Leonard: Beyond an occupancy sensor wall switch, most controls are systems. Stand-alone room control systems are a combination of devices: load controls for each lighting zone or luminaire, light and occupancy sensing, and a local control station. Systems increase in complexity with networking, grouping, building scheduling, and interface to HVAC and other building systems.
DiLouie: How would you explain the basics of lighting control system architecture? Ideally, this would include the concept of the lighting controller(s) and where they reside. How does this relate to any decision-making or tasks for the distributor?
Beyert: Many lighting controls today are distributed systems. This means that the control devices are distributed throughout the building and generally located in the same room. Other projects may benefit from a centralized controls system in which the load control devices, often a lighting control panel, are located in a central location like an electrical closet. The type of project will dictate the appropriate solution. For example, large facilities with high ceilings and large open spaces often prefer centralized systems for ease of access to the control equipment and better management of many lighting circuits.
Leonard: As a practical matter for the distributor, having the products and orientation to provide room-based systems covers a breadth of opportunities and needs. For more extensive applications, having a partnership with a manufacturer with application, layout and technical services is a valuable resource to pursue the full scope of opportunities they develop with their customers. Having good fundamental knowledge and stocking support helps reinforce the distributor to be seen as a go to resource for controls and will bring greater opportunities overall.
DiLouie: Is there any other way you would use to explain lighting controls to someone with little background knowledge? Once they know it, what are they able to do?
Leonard: Controls are automated devices that take the place of standard switches in a building, and they are a requirement in most construction projects today. Once this is understood, start with the basics. Learn how occupancy sensors work and why they are used in specific applications. Learn the importance of timeclock control and then advance to understating daylight harvesting and architectural scene control. Understanding these basic concepts will allow you to work with any system or manufacturer.
DiLouie: What documentation is produced related to lighting controls during a lighting project, and how should the distributor use, produce, or contribute to it?
Beyert: Lighting controls documentation produced during a project includes a quotation/bill of material, a submittal and an operating and maintenance (O&M) manual. The quotation/bill of material is the list of equipment required to make the system work. It’s important to review it with the contractor to ensure that everyone is in agreement about what is required for the project. The submittal is the official documentation of what is being supplied and how it will meet the project requirements. The submittal must be reviewed and approved by the project specifier, and managing the review and revision process is vital. The O&M manual is the final, as-built version of the submittal that includes the latest drawings based on installation red-lines, along with all installation and operating instructions.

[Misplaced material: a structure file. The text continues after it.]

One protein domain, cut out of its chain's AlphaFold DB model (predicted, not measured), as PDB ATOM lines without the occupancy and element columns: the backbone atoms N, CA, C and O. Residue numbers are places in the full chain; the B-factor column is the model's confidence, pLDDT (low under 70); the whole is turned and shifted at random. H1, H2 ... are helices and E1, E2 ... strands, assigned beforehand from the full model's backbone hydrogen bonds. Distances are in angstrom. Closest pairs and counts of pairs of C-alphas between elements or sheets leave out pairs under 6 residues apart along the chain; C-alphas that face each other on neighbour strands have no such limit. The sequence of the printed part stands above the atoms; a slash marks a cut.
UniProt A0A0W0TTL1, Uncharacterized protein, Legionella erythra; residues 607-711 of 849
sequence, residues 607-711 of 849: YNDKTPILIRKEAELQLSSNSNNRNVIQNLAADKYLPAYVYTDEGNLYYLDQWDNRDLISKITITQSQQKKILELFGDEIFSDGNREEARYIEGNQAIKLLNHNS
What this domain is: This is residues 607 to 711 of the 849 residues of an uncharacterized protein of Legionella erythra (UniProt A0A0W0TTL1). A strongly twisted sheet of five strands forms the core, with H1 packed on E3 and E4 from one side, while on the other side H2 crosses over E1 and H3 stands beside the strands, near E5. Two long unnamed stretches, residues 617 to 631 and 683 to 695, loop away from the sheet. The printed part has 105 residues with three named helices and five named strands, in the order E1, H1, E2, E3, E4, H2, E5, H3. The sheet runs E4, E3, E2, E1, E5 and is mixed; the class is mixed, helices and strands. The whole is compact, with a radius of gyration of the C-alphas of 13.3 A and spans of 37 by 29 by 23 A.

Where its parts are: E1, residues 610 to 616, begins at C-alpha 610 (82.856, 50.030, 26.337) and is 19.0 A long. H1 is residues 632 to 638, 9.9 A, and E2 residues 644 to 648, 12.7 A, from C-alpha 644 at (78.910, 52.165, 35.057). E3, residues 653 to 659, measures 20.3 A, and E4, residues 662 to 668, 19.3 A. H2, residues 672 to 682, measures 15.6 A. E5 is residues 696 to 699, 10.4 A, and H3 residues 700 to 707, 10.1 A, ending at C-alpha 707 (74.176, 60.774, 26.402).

DiLouie: What checklists would you recommend a distributor use to ensure a proposed solution has everything it needs to go into a project?
Beyert: I would suggest the distributor create a customer survey that includes the following items:
• Project overview and customer’s goals
• Project location and applicable energy codes
• All relative project documents like specifications, electrical drawings or existing lighting plans that can be reviewed.
• A copy of fixture schedule for new projects or a list and description of existing fixtures for retrofits.
• Type of emergency lighting system being used and if they will be controlling any emergency fixtures.
• Additional special conditions or requirements.
DiLouie: What should distributors look for in product and manufacturing partners in this category?
Beyert: Distributors should look for stable companies with an established long history in the controls business. They should also look for partners that have multiple solutions to ensure the project doesn’t get pigeonholed into a solution that may not be right for the project’s needs.
DiLouie: What typical questions do customers and contractors ask distributors about lighting controls?
Beyert: Aside from the usual questions about price and availability, they want to know if the proposed solution will be easy to install and operate. Will it meet their requirements without needing a lot of maintenance and attention? They may also ask about how they can save energy with lighting controls or if the lighting controls can interface with other systems in their building.
DiLouie: If the entire electrical distribution industry could learn just one thing about lighting controls, what would it be?
Leonard: Don’t hesitate to get involved in lighting controls! A distributor’s team of professionals already deal with distribution systems and highly technical equipment, and they definitely have the skills to handle controls as well. Understand lighting controls’ basic functions, and lean on your manufacturers to provide the training, education and support resources you need, and together, build a product and support plan. There is a wealth of opportunity, and a distributor and manufacturer partnership can offer a real value-added service to their customers.
Beyert: Lighting control projects can be complex, but proactive communication can eliminate a lot of problems and delays. Don’t skip meetings with the installer to review proposals. This helps to ensure that the installer understands the system he is buying and helps ensure the manufacturer is clear on the specific project requirements.